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                  • #10
                    Originally posted by GreatEmerald View Post
                    Facebook, that's interesting. [] I wonder what their interest in Btrfs is... Probably reliable data storage.
                    Yes i first thought: Facebook?!?!
                    But they have to store a lot of data so i guess they want to speed that development a bit. Or push that into a direction that suits them best.

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                    • #11
                      As far as I understand, you always need an fsck tool. You can design a COW FS to make sure that if a OS crash or a power failure happens in the middle of a write, you can restore back to the last flushed coherent state.

                      But that only deals with OS crashs or power failures. If you have a disk error for instance, and you manage to extract the data out of the disk, you may want to rebuild a coherent state which omits the corrupted parts. But to be honest, I don't know how btrfs does that or if it does. I've been using btrfs for 6month and came back to ext4 due to the silly metada allocation space full which did not reported the FS as being full and prevented me from booting my OS three times after I upgrade the distribution. Believe, when you have no internet access and you tries to fix that from a busybox emergency environment, it drives you crazy not to even be able to issue "rm" because you get ENOSPC. I got angry and reformatted all my volume, even if i know that this issue has been addressed since then.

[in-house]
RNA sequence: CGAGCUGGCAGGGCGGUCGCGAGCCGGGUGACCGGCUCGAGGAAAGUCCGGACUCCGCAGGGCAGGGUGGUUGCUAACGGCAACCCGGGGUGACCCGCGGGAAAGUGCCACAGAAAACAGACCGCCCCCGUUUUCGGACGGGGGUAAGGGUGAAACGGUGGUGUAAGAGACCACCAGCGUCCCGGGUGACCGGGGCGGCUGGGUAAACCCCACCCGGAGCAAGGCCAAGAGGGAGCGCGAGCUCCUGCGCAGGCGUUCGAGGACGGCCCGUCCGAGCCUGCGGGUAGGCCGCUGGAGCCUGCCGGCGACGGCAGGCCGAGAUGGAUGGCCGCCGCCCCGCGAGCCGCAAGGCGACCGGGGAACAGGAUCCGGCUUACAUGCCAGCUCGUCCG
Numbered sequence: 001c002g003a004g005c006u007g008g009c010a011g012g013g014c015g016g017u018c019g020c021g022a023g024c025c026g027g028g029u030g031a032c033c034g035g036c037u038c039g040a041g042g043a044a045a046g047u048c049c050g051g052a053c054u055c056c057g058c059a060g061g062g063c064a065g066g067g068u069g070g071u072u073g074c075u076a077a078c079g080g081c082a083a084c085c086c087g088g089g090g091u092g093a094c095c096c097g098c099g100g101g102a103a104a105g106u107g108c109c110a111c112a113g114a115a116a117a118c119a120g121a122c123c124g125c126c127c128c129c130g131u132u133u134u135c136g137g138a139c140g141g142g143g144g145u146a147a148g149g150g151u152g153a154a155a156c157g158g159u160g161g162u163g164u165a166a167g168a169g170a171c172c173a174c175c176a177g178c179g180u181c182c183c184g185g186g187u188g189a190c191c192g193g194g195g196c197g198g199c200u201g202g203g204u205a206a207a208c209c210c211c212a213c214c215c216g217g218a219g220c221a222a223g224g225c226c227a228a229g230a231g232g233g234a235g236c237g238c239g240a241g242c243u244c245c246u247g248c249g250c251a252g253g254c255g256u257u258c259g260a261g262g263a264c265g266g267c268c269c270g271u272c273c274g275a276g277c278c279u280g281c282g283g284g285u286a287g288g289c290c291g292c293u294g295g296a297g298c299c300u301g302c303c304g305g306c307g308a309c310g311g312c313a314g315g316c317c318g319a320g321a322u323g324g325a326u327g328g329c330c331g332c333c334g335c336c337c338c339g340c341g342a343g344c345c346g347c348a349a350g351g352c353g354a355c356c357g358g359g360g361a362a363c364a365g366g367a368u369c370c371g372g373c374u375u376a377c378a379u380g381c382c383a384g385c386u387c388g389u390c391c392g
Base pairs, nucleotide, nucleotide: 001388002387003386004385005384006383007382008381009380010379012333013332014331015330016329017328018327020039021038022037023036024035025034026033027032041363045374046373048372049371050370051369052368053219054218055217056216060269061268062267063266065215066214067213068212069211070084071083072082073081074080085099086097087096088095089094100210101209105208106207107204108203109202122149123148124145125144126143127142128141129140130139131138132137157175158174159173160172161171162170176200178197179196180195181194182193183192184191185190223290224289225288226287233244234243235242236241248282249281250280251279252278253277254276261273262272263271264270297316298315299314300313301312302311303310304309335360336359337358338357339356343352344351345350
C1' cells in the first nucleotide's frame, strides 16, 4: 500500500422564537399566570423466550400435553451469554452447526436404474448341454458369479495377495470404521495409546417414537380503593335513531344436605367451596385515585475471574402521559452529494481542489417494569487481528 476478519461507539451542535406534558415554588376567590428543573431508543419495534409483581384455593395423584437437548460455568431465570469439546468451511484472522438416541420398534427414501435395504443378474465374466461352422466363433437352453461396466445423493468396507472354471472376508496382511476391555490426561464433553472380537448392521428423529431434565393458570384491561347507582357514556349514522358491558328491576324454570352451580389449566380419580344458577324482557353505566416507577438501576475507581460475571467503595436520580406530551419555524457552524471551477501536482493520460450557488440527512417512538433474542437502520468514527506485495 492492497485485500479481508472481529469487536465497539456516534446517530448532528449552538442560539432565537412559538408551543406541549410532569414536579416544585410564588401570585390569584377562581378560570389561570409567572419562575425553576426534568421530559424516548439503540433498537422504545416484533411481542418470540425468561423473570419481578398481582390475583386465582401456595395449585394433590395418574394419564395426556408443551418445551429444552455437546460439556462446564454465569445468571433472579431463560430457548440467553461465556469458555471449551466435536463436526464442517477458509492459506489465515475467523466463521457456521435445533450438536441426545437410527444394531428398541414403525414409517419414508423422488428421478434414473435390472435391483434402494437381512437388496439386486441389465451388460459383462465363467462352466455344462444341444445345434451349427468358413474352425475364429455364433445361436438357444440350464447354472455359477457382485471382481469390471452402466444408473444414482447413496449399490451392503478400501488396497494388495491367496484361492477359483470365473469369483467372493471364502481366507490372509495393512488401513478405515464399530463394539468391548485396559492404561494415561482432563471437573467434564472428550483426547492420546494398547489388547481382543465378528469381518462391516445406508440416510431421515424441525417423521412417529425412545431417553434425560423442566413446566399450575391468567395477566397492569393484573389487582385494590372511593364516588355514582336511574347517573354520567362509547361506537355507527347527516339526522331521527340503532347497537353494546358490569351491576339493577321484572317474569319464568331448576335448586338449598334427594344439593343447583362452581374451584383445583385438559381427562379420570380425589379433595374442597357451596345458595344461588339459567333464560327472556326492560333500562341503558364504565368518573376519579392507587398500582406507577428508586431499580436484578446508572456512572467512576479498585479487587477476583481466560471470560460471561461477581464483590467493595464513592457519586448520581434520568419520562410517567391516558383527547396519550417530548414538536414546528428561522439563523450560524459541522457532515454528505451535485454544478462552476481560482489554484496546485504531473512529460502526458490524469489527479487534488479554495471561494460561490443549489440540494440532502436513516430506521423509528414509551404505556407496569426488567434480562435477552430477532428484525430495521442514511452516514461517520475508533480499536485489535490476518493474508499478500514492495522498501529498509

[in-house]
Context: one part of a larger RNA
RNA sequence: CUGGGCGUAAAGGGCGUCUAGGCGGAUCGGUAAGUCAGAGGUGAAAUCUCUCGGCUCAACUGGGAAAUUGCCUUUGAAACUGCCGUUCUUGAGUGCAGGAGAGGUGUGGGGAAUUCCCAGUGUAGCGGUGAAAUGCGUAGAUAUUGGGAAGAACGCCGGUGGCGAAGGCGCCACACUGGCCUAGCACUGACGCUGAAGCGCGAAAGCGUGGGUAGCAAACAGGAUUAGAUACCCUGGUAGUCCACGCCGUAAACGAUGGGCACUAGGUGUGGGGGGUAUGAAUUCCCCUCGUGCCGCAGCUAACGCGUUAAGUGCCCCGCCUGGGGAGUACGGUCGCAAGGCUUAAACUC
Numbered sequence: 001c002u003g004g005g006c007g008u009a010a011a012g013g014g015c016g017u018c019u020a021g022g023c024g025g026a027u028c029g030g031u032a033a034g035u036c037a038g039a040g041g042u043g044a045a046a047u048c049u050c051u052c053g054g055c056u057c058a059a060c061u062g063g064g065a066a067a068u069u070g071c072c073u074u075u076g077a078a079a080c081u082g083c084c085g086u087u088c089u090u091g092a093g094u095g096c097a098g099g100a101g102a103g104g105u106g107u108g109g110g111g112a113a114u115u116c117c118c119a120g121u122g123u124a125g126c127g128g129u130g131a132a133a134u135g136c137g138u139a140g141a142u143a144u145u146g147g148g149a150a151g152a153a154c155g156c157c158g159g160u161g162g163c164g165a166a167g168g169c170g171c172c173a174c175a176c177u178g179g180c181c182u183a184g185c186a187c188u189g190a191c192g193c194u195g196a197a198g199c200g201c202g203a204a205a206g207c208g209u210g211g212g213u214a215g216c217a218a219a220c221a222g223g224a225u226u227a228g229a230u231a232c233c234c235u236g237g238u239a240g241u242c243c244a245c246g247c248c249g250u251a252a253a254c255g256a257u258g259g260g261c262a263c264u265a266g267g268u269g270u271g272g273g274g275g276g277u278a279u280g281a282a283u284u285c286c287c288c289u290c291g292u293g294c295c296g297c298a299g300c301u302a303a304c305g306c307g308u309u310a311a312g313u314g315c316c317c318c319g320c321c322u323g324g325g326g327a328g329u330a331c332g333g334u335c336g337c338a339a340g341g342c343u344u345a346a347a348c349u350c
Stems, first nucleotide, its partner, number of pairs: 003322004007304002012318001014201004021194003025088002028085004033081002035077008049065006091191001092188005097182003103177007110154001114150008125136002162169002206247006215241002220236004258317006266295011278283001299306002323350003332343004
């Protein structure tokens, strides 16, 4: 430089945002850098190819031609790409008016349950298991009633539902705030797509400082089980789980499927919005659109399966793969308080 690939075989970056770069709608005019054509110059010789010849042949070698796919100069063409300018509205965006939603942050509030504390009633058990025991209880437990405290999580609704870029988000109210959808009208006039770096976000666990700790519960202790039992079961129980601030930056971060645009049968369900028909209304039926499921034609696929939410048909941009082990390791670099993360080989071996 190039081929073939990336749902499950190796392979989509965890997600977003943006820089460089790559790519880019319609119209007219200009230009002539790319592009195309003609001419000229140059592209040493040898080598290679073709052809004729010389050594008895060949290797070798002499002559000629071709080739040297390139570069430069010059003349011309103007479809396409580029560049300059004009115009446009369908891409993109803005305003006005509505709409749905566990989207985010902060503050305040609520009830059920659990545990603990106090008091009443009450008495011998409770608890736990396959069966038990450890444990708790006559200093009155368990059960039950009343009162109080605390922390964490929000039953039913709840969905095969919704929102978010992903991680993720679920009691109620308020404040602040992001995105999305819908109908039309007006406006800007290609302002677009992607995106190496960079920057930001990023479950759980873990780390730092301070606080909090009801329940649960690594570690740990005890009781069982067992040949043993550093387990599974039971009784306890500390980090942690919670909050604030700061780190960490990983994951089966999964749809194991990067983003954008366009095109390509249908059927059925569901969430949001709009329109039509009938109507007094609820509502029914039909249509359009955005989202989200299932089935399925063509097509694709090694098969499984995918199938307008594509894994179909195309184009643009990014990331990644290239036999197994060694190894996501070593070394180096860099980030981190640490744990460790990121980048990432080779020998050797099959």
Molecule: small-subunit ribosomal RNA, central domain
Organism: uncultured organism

Anyway, fsck was just an example for my point, the compression or dedup cases still apply.

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                      • #12
                        Originally posted by mark45 View Post
                        It's been in development for like 5 years already and still no final format, no stable release. It's one of those projects I stopped caring about.
                        Try 6 years. Development began in late 2007.

                        Compare to ZFS. Development started in 2001. Then ZFS was included in the June 2006 update of Solaris 10. That is 5 years from beginning of development to deployment in a production OS.

                        But ZFS pioneered a lot of new filesystem concepts. btrfs already had all of those ideas available to build on in 2007, so btrfs should have been ready faster than ZFS. Implementation should be faster when you do not need to invent the wheel (only reinvent it).

                        Instead, after 6 years of development, btrfs is still not ready to be the default root filesystem of a stable OS release.

                        Unfortunately, I think it is evident that the project management of btrfs is ineffective. Announcements like this that the project management is not changing may be meant to be reassuring, but I am not reassured.
                        Last edited by jwilliams; 12-04-2013, 05:51 PM.

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                        • #13
                          Why is it news that a developer opens a Facebook acco... oh wait.

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                          • #14
                            Originally posted by jwilliams View Post
                            Try 6 years. Development began in late 2007.
                            It's almost 7 years old

                            commit be0e5c097fc206b863ce9fe6b3cfd6974b0110f4
                            Author: Chris Mason <chris.mason@oracle.com>
                            Date: Fri Jan 26 15:51:26 2007 -0500

                            Btrfs: Initial checkin, basic working tree code

                            Signed-off-by: Chris Mason <chris.mason@oracle.com>


                            https://lkml.org/lkml/2007/6/12/242

                            "After the last FS summit, I started working on a new filesystem that
                            maintains checksums of all file data and metadata."

                            I think that he is talking about 2006 fs summit, because 2007 was at February 1213
                            https://www.usenix.org/legacy/event/...p/lsf07cfp.pdf

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                            • #15
                              I guess Facebook really wants to port over to Btrfs from ext4